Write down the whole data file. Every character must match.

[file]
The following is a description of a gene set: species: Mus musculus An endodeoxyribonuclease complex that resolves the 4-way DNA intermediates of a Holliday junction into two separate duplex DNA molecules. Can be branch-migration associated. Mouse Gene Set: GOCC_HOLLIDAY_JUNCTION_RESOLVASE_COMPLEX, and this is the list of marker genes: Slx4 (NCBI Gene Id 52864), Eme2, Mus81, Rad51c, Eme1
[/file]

The following is a description of a gene set: species: Mus musculus An endodeoxyribonuclease complex that resolves the 4-way DNA intermediates of a Holliday junction into two separate duplex DNA molecules. Can be branch-migration associated. Mouse Gene Set: GOCC_HOLLIDAY_JUNCTION_RESOLVASE_COMPLEX, and this is the list of marker genes: Slx4 (NCBI Gene Id 52864), Eme2, Mus81, Rad51c, Eme1